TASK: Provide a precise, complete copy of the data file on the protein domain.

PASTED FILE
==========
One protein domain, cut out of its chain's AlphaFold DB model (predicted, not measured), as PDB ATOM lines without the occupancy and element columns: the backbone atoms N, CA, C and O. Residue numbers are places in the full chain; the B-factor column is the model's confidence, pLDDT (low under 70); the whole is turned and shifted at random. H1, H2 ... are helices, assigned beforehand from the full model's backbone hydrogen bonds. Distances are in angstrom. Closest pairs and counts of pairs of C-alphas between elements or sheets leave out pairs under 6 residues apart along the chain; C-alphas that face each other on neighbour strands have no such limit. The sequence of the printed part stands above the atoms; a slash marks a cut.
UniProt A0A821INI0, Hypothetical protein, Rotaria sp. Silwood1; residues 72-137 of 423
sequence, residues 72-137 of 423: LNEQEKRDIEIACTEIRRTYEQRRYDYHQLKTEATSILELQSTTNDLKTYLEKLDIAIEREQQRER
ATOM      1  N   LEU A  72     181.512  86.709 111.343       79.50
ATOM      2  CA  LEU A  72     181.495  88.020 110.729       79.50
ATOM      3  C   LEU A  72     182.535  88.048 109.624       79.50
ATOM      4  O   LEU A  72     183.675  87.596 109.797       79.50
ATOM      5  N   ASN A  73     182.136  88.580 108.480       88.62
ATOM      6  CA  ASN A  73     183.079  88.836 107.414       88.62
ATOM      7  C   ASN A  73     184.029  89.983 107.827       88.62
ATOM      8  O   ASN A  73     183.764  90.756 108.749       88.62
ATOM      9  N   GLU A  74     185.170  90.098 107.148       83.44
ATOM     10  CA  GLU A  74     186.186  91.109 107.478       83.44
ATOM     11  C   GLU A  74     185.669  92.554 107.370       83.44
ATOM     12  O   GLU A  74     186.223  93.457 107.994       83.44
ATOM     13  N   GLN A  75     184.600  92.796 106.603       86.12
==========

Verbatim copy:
One protein domain, cut out of its chain's AlphaFold DB model (predicted, not measured), as PDB ATOM lines without the occupancy and element columns: the backbone atoms N, CA, C and O. Residue numbers are places in the full chain; the B-factor column is the model's confidence, pLDDT (low under 70); the whole is turned and shifted at random. H1, H2 ... are helices, assigned beforehand from the full model's backbone hydrogen bonds. Distances are in angstrom. Closest pairs and counts of pairs of C-alphas between elements or sheets leave out pairs under 6 residues apart along the chain; C-alphas that face each other on neighbour strands have no such limit. The sequence of the printed part stands above the atoms; a slash marks a cut.
UniProt A0A821INI0, Hypothetical protein, Rotaria sp. Silwood1; residues 72-137 of 423
sequence, residues 72-137 of 423: LNEQEKRDIEIACTEIRRTYEQRRYDYHQLKTEATSILELQSTTNDLKTYLEKLDIAIEREQQRER
ATOM      1  N   LEU A  72     181.512  86.709 111.343       79.50
ATOM      2  CA  LEU A  72     181.495  88.020 110.729       79.50
ATOM      3  C   LEU A  72     182.535  88.048 109.624       79.50
ATOM      4  O   LEU A  72     183.675  87.596 109.797       79.50
ATOM      5  N   ASN A  73     182.136  88.580 108.480       88.62
ATOM      6  CA  ASN A  73     183.079  88.836 107.414       88.62
ATOM      7  C   ASN A  73     184.029  89.983 107.827       88.62
ATOM      8  O   ASN A  73     183.764  90.756 108.749       88.62
ATOM      9  N   GLU A  74     185.170  90.098 107.148       83.44
ATOM     10  CA  GLU A  74     186.186  91.109 107.478       83.44
ATOM     11  C   GLU A  74     185.669  92.554 107.370       83.44
ATOM     12  O   GLU A  74     186.223  93.457 107.994       83.44
ATOM     13  N   GLN A  75     184.600  92.796 106.603       86.12